Aurora 6th Graders Journey through Yesterday
Today is History Day for the Aurora Middle School sixth graders, and they took a journey through yesterday at the Plainsman Museum.
The 7-part tour is not just a journey about Aurora or Hamilton County - it's an opportunity to get the overall feel of what it was like to be a pioneer, what settlements and life were like. Played out by a group of dedicated volunteer tour guides, the journey begins at the covered wagon and heads down the boardwalk.
PART ONE - THE BOARDWALK
tour by Bonnie Kruse
The boardwalk tells the stories of the way people lived in their houses and towns, from a log house to a sod house to a Victorian home. The boardwalk, which is bordered by 14 historical places of business, a simulation of the earliest established businesses in Aurora, Nebraska. The names above each shop are the names of actual shops that were in downtown Aurora from saddles and harnesses to musical instruments to hats, from barbers and dentists and lawyers, to the jail, bank and movie house.
PART TWO - A BIT OF BETTER BUTTER
activity by Lynne Nylander and Marcia Spiehs
From the boardwalk, the students made their way to the back of the rotunda and found a butter-making table, where Lynne Nylander and Marcia Spiehs taught them how to shake their way into creamy buttery goodness on a cracker.
PART THREE - HISTORICAL GAMES
activities by Bev Tollefsen & Claire Frevert
Students get a little time off for a little fun and games with an historical twist. Remember Pickup Sticks, Tiddly Winks, Buzz Saw, Jacob's Ladder and the ever-so difficult Cup and Ball? Remember marbles and jacks?
PART FOUR - THE AGRICULTURE BUILDING
tour by Marlin Seeman
Outside and across the street east, the journey continued over to the Agricultural Building, where former Aurora mayor Marlin Seeman guided the students back to when there were no cell phones or internet to look up information - you had to walk over to the county extension office to find out best farming practices. And you couldn't buy sugar without first milking the cow!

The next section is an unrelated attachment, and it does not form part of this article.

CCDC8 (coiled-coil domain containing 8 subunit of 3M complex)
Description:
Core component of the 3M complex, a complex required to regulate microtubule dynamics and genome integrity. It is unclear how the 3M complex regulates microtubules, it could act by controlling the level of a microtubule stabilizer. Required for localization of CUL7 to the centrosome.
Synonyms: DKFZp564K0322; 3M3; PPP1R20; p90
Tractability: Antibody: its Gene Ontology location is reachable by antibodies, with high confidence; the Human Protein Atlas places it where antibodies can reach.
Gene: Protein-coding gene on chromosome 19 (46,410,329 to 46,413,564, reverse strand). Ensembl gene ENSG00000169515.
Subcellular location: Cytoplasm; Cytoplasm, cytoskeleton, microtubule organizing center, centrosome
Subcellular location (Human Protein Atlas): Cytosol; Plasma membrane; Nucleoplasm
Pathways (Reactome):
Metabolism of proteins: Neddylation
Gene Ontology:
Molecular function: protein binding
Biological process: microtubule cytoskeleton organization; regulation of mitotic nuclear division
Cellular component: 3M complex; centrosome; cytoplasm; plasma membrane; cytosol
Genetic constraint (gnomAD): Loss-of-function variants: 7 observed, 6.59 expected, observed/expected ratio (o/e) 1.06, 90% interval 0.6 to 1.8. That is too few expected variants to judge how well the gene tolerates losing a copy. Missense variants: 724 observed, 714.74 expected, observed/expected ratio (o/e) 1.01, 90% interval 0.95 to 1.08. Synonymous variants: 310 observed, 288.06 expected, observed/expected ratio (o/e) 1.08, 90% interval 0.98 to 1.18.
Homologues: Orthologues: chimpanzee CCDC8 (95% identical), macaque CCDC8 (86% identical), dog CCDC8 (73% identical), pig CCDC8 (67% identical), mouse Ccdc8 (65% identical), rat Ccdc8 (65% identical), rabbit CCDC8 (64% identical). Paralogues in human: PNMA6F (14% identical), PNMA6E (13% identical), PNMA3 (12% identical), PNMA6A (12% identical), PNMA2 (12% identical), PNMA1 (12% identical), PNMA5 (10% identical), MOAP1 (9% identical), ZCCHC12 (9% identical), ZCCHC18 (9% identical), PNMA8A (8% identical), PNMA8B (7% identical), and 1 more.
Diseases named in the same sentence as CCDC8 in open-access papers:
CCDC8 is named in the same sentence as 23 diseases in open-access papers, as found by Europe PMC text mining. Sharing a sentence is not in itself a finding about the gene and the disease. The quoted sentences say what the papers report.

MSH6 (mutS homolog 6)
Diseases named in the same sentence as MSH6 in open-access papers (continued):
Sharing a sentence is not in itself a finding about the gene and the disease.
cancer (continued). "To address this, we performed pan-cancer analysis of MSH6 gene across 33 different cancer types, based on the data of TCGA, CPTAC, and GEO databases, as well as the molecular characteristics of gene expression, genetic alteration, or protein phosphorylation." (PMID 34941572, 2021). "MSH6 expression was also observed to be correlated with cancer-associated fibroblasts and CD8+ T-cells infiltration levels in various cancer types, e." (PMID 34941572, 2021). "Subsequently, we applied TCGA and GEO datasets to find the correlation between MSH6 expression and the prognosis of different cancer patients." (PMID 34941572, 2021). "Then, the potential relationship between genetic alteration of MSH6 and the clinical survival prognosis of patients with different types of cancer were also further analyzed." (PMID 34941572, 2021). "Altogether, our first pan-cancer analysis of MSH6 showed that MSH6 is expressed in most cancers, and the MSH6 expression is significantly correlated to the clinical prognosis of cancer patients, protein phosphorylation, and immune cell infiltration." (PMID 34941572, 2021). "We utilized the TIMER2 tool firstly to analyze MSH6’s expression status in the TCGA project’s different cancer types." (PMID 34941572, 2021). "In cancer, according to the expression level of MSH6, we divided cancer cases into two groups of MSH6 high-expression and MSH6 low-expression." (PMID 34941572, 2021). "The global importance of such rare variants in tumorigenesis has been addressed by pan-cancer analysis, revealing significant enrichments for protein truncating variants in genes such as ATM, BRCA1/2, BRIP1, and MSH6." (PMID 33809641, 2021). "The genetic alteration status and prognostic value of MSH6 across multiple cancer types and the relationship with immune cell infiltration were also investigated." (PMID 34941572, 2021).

PART FIVE - ONE ROOM SCHOOLHOUSE
tour by Roberta Cool
Volunteer tour guide Roberta Cool demonstrates the life of the student in the pioneer era.
In the one room, District 66 school house - built in 1894 and closed in the spring of 1954 - contains the original desks, clock, pictures, piano, maps, glove, book cabinets, and more used but the students the final years it was in operation. The school was originally located southwest of Aurora.
The school is frequently used in the spring by several area and local schools for the experience of being pioneer children in school. Upon request, we provide a "pioneer" school teacher who uses the books and other learning materials in the schoolhouse.
PART SIX - GENERAL DELEVAN AND LANA BATES HOUSE
reenactment by Bruce Ramsour
A tour-de-force with former Aurora school teacher Bruce Ramsour in the starring role.
General Bates is important to our history, both nationally and locally. He was one of the first to lead African-American troops into battle during the American Civil War. For his actions during the Civil War, he was awarded the Congressional Medal of Honor. Locally, General Bates became on of Aurora and Hamilton County's leading citizens, and was inducted into the Nebraska Hall of Fame in 1974.
PART SEVEN - CIVIL WAR VETERANS OF HAMILTON COUNTY
activity by Linda Ohlson
To cap the days activities and learning experiences, the students are given an obituary for a Civil War veteran, and a worksheet to fill in with information from it. This accomplishes two important tasks - generally deciphering information from one source and conveying it to another, and specifically understanding more clearly the life of a Civil War veteran. So many Civil War Veterans came to this area to establish their homesteads and families, that it is an important element of our local history. The Plainsman Museum has documented 320 Civil War veterans buried in Hamilton County.
A special thanks to all the Aurora teachers - and especially today's sixth grade teachers Micayla Dunn, Sally Hoos, Nicole Ferguson, Gordon Wilson, Keli Margritz, Kim Wanek - who work to bring history, and the history of our county and ancestors and way of life, to their students. It is our honor at the Plainsman Museum to be a part of these important lessons, and to watch as the next generation learns their stories.
The Plainsman Museum. It's not a job. It's a mission.